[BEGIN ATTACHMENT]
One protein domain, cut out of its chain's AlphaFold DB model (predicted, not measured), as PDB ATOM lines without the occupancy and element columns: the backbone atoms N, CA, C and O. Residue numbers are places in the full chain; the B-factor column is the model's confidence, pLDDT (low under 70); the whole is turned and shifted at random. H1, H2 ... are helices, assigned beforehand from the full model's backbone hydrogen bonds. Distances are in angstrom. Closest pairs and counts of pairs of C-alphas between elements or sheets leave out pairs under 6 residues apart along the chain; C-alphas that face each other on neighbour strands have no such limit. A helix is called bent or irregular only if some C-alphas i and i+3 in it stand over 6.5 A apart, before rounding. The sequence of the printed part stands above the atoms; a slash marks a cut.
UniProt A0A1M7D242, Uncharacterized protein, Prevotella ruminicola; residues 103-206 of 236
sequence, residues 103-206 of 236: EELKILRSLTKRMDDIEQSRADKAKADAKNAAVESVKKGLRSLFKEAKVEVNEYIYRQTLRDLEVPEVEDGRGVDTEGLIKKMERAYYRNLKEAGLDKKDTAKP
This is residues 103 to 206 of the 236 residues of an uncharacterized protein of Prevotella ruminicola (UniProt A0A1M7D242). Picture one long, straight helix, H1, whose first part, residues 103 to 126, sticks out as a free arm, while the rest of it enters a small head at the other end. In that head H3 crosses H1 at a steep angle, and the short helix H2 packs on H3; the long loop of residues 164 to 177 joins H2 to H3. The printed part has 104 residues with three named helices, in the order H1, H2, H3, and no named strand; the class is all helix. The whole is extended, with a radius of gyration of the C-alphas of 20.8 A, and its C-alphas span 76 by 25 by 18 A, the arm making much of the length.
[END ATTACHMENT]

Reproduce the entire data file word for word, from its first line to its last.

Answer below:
One protein domain, cut out of its chain's AlphaFold DB model (predicted, not measured), as PDB ATOM lines without the occupancy and element columns: the backbone atoms N, CA, C and O. Residue numbers are places in the full chain; the B-factor column is the model's confidence, pLDDT (low under 70); the whole is turned and shifted at random. H1, H2 ... are helices, assigned beforehand from the full model's backbone hydrogen bonds. Distances are in angstrom. Closest pairs and counts of pairs of C-alphas between elements or sheets leave out pairs under 6 residues apart along the chain; C-alphas that face each other on neighbour strands have no such limit. A helix is called bent or irregular only if some C-alphas i and i+3 in it stand over 6.5 A apart, before rounding. The sequence of the printed part stands above the atoms; a slash marks a cut.
UniProt A0A1M7D242, Uncharacterized protein, Prevotella ruminicola; residues 103-206 of 236
sequence, residues 103-206 of 236: EELKILRSLTKRMDDIEQSRADKAKADAKNAAVESVKKGLRSLFKEAKVEVNEYIYRQTLRDLEVPEVEDGRGVDTEGLIKKMERAYYRNLKEAGLDKKDTAKP
This is residues 103 to 206 of the 236 residues of an uncharacterized protein of Prevotella ruminicola (UniProt A0A1M7D242). Picture one long, straight helix, H1, whose first part, residues 103 to 126, sticks out as a free arm, while the rest of it enters a small head at the other end. In that head H3 crosses H1 at a steep angle, and the short helix H2 packs on H3; the long loop of residues 164 to 177 joins H2 to H3. The printed part has 104 residues with three named helices, in the order H1, H2, H3, and no named strand; the class is all helix. The whole is extended, with a radius of gyration of the C-alphas of 20.8 A, and its C-alphas span 76 by 25 by 18 A, the arm making much of the length.